• Increased PCC temperature (warmer climate) resulted in greater smoothness loss.

  • Freeze/thaw cycles: Greater numbers of freeze/thaw cycles resulted in significantly higher joint faulting and joint spalling over 15 years.

  • Precipitation: Lower annual precipitation resulted in increased fatigue cracking of JPCP. Drier climates resulted in greater thermal gradients and higher moisture gradients in concrete slabs. This contributes to higher upward curling and top-of-slab tensile stresses that, combined with load-associated stresses, cause additional fatigue damage at the top of the slab with corresponding top-down cracking.

  • Subgrade soil: Subgrade-related variables had a significant impact on fatigue cracking, joint faulting, and smoothness loss. The only distress not affected was joint spalling.

The coarser grained the subgrade was, the greater the fatigue transverse cracking was. This result is difficult to explain other than that coarse-grained soil typically has a higher modulus that leads to higher curling stresses at the top of the slab and increased top-down cracking.

The higher the percent clay content is, the greater the joint faulting is. This may be related to pumping and erosion of the subgrade through the unbound aggregate base course layers beneath the PCC slab.

Summary

An estimate was made of the proportion of pavement damage caused by environmental factors using comparisons of pavement damage of low traffic SPS-8 performance with higher traffic “companion” SPS and GPS. Results for flexible pavement showed that 36 percent of total damage caused when loaded under normal traffic levels was related to environment (subgrade and climate variables). Results for rigid pavement showed that 24 percent of total damage caused when loaded under normal traffic levels was related to environment (subgrade and climate variables) after 15 years of service. Therefore, additional attention to AC, PCC, aggregate base course, and subgrade layer materials durability for a specific climatic zone would provide significantly improved performance. In addition, improved thickness design for AC and PCC layers would also provide significantly improved performance. (For example, AC thickness was very significant in reducing fatigue cracking in warm climates but less so in cold climates.)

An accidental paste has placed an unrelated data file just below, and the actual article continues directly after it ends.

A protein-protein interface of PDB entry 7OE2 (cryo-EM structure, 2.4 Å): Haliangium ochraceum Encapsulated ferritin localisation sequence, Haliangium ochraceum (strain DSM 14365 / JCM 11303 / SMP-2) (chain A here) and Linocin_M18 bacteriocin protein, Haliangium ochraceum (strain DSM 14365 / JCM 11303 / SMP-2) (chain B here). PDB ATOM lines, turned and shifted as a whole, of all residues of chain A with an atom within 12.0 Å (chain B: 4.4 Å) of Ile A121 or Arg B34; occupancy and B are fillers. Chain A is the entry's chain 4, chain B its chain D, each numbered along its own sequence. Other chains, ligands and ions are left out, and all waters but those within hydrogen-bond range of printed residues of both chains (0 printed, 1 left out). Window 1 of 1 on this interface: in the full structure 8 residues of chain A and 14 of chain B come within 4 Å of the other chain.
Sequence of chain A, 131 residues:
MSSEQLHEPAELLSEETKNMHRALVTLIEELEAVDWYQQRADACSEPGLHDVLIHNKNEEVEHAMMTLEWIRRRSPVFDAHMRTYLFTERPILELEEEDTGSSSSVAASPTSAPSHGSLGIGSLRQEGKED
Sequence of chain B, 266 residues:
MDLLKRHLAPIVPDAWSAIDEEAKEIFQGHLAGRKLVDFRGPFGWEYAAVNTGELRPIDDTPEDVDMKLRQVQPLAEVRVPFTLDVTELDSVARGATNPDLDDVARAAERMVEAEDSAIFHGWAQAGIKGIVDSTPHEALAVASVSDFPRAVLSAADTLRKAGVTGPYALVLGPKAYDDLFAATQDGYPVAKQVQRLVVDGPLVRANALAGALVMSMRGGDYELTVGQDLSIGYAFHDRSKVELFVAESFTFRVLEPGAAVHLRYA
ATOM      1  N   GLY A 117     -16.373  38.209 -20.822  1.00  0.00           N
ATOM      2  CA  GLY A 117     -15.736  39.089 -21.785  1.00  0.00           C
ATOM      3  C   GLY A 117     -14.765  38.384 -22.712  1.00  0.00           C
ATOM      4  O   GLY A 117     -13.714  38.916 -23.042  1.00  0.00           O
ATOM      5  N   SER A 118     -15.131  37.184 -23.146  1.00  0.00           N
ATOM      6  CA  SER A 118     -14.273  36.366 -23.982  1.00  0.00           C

In addition, many results of interest to pavement and materials engineers were obtained through analysis of the performance of the SPS-8 and other SPS and GPS companion sections. One of many interesting findings was that the occurrence of transverse cracking of AC pavement was significantly higher for companion pavements subjected to higher traffic loadings (SPS-1 and GPS-1) than under low traffic loadings (SPS-8). Transverse cracks also frequently occurred in non-freeze climate zones where they were not expected. The final report documents some suggested findings from this study to improve pavement design and materials selection to minimize distress and to maximize performance in various critical climatic regions.

References

  1. Federal Highway Administration. (2013). LTPP Infopave™, Long-Term Pavement Performance Program, Federal Highway Administration, Washington, DC, obtained from: https://infopave.fhwa.dot.gov, last accessed January 30, 2015.

  2. American Association of State Highway and Transportation Officials. (2015). AASHTOWare Pavement ME Design, American Association of State Highway and Transportation Officials, Washington, DC, obtained from: http://www.aashtoware.org/Pavement/Pages/default.aspx, last accessed July 1, 2015.

Researchers—Leslie Titus-Glover, Michael I. Darter, and Harold Von Quintus, Applied Research Associates, Inc.

Distribution—This TechBrief is being distributed according to a standard distribution. Direct distribution is being made to the FHWA Divisions and Resource Center.

Availability—The report may be obtained from the FHWA Product Distribution Center by e-mail to report.center@fhwa.dot.gov, by fax to 301-577-1421, or by phone to 301-577-0818.

Key Words—LTPP, pavement performance, damage, environmental factors, JPCP, ACP, subgrade, SPS-8, truck loadings, cost allocation.

Notice—This document is disseminated under the sponsorship of the U.S. Department of Transportation in the interest of information exchange. The U.S. Government assumes no liability for the use of the information contained in this document. The U.S. Government does not endorse products or manufacturers. Trademarks or manufacturers’ names appear in this report only because they are considered essential to the objective of the document.